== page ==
[Haskell-cafe] Wow Monads!
migmit at gmail.com
Wed Apr 19 05:05:20 UTC 2017
I think the problem with macros in general is that their semantics is defined purely in terms of code they generate. Not in terms of what that code actually does. As for me, I want to think about the things I need to achieve, not about the code to write.
Az iPademről küldve
2017. ápr. 19. dátummal, 6:24 időpontban Richard A. O'Keefe <ok at cs.otago.ac.nz> írta:
>> On 19/04/2017, at 3:13 PM, Atrudyjane via Haskell-Cafe <haskell-cafe at haskell.org> wrote:
>> I used to, mainly C/C++. There is no "I" in team... Our personalities must be similar : )
> It's hidden, but there is definitely "a me" in "team".
> And then it's time for "T". (Obscure Lisp reference.)
> Someone wrote:
>>>> I think Lisp-style macros are too powerful.
> It's true that higher-order functions can do a lot of the things people used
> macros to do, and better.
> However, having said "Lisp-style macros", Lisp is a tree with many branches.
> How about Scheme-style macros?
>>>> Problem with that is that empowering the programmer makes it harder to be 100% sure what a given piece of code does.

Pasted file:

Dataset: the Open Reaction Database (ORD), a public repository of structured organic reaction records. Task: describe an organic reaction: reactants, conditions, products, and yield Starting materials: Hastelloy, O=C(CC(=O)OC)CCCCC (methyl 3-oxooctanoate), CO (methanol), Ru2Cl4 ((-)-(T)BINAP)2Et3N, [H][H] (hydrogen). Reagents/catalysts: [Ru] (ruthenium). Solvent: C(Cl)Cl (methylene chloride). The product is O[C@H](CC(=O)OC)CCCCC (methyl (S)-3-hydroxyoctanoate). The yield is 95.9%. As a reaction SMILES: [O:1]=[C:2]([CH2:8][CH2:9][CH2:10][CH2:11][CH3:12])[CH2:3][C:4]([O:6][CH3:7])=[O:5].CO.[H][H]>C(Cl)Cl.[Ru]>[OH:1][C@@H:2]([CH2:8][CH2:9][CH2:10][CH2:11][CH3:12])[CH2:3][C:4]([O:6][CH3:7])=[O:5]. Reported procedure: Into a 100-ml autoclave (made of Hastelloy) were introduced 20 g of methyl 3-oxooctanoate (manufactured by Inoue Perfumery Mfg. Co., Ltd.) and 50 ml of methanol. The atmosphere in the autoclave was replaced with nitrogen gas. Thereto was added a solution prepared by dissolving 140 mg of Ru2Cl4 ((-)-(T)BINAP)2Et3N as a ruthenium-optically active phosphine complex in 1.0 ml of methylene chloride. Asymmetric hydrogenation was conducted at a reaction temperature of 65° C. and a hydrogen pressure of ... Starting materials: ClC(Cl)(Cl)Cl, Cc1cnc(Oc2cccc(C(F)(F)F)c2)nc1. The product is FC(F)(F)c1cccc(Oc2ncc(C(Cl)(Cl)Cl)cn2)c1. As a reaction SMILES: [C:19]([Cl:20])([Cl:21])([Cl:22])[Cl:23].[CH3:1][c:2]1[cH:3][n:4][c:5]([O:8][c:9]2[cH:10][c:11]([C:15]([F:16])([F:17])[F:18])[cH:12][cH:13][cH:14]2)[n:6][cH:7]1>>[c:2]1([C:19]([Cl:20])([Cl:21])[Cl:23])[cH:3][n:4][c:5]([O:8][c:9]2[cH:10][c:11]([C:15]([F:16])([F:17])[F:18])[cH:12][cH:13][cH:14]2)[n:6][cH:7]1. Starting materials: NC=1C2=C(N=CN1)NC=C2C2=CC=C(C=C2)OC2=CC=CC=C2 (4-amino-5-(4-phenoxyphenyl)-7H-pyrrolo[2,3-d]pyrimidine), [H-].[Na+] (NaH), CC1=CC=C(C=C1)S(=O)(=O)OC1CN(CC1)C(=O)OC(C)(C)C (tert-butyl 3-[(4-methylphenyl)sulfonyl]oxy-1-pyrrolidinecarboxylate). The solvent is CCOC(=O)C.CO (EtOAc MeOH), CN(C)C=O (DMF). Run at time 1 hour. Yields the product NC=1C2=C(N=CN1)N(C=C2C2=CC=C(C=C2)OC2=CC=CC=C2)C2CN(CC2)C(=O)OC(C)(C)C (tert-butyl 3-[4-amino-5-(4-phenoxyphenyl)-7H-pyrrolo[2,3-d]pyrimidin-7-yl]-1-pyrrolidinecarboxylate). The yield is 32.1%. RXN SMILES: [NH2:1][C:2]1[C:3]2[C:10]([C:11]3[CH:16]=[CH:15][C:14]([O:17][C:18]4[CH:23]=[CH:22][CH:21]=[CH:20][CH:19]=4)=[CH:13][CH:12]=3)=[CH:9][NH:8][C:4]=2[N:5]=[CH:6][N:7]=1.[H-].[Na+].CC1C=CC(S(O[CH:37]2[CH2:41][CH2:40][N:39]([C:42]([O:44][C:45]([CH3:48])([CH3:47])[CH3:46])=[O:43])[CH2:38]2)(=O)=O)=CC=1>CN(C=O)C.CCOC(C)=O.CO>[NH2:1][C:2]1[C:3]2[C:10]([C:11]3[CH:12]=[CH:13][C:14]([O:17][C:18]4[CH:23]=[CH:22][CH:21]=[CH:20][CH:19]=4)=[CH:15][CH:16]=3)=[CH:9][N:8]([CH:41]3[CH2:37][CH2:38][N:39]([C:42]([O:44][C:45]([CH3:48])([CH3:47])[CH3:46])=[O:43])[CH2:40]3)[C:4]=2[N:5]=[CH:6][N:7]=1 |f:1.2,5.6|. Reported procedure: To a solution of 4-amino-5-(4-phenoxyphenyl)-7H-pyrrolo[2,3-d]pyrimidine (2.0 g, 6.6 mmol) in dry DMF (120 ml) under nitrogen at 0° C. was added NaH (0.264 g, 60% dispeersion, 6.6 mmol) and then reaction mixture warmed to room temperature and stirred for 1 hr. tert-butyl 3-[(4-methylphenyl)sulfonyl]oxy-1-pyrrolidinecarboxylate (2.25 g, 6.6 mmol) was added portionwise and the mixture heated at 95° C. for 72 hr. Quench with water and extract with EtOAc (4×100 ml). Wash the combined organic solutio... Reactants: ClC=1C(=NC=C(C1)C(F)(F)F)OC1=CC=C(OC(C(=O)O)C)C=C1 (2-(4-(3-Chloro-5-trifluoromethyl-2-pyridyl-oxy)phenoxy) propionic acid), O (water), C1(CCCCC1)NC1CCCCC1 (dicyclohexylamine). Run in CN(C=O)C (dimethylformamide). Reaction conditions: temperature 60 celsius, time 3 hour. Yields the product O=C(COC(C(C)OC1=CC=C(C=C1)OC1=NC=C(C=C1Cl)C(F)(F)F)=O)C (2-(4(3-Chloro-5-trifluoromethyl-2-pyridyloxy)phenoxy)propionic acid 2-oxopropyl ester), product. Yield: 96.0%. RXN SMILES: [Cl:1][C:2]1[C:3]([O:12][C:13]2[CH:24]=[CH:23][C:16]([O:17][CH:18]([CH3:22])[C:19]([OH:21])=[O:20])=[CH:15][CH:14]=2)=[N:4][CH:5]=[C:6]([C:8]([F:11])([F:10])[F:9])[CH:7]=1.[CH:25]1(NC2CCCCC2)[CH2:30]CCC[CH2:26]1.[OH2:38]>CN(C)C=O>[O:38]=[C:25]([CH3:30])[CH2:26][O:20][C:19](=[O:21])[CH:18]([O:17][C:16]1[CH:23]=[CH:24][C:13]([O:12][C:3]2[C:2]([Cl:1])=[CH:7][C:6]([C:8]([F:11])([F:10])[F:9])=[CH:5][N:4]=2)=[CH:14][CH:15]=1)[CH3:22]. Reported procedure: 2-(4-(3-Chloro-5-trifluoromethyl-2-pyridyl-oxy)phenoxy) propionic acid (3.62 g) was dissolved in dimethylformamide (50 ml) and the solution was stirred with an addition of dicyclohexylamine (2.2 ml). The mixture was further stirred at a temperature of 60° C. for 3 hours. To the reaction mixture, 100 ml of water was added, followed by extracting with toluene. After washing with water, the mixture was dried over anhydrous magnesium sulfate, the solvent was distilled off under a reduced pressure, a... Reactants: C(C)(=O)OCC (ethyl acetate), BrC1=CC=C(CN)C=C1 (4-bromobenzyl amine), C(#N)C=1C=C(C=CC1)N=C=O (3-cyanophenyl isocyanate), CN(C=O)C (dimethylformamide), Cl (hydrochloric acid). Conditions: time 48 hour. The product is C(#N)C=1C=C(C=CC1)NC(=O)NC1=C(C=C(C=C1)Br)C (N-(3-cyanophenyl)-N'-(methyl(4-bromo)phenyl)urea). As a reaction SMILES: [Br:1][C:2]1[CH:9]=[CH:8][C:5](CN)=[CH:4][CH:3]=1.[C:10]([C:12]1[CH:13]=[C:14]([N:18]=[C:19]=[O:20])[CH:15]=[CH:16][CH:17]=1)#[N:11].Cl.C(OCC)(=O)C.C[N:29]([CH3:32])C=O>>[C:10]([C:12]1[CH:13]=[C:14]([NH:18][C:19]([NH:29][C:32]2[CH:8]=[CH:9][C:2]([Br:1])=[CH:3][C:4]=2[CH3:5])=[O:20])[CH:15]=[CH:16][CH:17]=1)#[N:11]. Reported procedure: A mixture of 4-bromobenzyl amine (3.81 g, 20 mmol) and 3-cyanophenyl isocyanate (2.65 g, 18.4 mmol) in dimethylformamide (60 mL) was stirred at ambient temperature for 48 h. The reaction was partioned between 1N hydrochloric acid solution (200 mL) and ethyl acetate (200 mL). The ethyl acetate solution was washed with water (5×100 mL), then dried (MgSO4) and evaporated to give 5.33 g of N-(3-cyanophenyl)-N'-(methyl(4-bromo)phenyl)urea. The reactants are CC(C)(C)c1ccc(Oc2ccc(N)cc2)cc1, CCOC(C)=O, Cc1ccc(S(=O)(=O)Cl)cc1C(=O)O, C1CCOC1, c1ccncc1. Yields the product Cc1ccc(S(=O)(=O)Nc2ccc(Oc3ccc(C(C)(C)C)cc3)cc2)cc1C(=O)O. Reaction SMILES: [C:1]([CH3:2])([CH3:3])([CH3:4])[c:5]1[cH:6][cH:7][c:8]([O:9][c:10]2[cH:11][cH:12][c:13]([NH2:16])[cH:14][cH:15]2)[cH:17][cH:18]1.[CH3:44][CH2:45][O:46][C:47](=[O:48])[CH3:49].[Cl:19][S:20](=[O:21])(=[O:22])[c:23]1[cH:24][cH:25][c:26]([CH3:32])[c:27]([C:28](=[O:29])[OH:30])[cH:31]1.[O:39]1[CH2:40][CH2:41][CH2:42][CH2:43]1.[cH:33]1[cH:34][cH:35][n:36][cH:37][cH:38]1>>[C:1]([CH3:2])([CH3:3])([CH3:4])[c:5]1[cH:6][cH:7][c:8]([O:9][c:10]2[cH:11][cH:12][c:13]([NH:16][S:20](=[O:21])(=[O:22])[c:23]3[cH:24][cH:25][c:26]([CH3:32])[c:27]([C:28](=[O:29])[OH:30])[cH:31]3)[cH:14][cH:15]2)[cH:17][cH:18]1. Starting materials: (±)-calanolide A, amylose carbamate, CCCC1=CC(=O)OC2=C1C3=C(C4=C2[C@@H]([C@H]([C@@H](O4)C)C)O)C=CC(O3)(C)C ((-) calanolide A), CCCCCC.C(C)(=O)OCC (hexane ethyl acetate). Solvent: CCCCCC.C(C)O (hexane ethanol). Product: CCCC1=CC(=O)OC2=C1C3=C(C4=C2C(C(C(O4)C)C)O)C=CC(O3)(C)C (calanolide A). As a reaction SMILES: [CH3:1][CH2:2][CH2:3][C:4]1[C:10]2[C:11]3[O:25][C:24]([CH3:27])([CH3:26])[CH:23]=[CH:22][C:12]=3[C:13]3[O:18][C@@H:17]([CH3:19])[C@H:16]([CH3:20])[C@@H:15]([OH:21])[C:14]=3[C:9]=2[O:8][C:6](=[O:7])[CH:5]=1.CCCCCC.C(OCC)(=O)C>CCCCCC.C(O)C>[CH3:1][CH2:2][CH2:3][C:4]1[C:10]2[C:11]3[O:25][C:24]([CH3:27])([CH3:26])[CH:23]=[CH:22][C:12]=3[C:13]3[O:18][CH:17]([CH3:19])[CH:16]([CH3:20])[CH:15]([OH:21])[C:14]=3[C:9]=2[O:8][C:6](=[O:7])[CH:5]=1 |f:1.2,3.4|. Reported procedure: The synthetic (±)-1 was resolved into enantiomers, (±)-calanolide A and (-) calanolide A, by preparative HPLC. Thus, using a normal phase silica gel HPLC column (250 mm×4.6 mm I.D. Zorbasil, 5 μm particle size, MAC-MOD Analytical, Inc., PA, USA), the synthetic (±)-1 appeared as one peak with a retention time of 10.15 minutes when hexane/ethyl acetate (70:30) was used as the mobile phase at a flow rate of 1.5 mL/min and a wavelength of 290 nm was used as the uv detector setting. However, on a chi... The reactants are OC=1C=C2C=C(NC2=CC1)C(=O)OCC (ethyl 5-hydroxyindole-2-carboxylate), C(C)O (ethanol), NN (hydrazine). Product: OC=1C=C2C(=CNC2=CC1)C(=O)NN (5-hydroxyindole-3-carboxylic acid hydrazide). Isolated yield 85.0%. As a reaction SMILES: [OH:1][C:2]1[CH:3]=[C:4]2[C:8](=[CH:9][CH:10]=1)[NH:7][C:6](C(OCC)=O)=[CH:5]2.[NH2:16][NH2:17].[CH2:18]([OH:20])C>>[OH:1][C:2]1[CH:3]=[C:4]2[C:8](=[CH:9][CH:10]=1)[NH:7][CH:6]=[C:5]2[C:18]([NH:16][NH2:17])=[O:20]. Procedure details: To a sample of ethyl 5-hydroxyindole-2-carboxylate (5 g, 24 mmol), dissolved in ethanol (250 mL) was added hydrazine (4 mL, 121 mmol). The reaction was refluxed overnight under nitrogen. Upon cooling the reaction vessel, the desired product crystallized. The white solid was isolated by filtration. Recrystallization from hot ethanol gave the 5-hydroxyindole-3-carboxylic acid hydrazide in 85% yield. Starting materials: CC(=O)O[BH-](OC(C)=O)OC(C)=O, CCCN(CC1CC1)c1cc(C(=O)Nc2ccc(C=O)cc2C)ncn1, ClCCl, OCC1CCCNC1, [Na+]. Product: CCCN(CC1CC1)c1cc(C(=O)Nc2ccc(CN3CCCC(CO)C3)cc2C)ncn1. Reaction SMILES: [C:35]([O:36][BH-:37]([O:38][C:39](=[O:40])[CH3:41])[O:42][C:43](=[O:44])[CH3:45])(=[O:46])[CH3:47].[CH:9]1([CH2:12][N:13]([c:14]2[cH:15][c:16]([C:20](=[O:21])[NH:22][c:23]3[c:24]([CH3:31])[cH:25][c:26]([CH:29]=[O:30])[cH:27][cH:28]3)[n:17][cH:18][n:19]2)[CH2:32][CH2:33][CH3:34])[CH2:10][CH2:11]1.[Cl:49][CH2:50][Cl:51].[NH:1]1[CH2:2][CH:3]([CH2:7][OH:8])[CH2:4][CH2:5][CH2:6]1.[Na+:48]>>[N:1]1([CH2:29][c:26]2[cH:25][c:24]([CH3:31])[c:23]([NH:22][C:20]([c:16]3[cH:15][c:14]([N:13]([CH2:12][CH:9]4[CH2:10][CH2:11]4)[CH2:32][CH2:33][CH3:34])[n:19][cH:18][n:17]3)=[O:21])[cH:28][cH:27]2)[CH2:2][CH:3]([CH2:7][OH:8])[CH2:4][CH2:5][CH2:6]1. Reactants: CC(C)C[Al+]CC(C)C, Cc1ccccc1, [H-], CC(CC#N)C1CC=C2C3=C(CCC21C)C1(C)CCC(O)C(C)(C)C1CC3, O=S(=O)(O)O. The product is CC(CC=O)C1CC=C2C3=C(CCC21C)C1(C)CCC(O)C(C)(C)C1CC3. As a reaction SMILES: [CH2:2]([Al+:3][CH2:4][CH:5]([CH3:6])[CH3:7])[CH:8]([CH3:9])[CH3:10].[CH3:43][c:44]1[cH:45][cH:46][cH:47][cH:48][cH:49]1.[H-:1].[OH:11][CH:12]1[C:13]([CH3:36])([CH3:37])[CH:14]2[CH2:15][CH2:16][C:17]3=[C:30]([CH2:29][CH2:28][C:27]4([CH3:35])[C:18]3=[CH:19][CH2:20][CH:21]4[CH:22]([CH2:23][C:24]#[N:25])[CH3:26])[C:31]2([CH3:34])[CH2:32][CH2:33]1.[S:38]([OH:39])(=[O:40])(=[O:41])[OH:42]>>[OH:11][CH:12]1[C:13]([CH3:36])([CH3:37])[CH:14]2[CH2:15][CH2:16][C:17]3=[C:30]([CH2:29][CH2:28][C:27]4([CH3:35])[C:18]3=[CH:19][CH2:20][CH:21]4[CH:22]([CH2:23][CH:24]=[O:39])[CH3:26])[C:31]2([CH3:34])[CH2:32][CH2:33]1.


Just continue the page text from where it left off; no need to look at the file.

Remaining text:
> This is also true in Haskell. Show me a piece of code golf with Arrows and
> LemurCoSprockets and such all over the place and I haven't a clue. Total
> bewilderment. Heck, show me *undocumented* code in a language without
> macros, classes, or higher-order functions (Fortran 95? COBOL 85?) and I'll
> be just as baffled, if it is big enough. (I've been staring at some old
> numeric code recently. One page is quite big enough...)
> Haskell-Cafe mailing list
> To (un)subscribe, modify options or view archives go to:
> Only members subscribed via the mailman list are allowed to post.
-------------- next part --------------
An HTML attachment was scrubbed...
More information about the Haskell-Cafe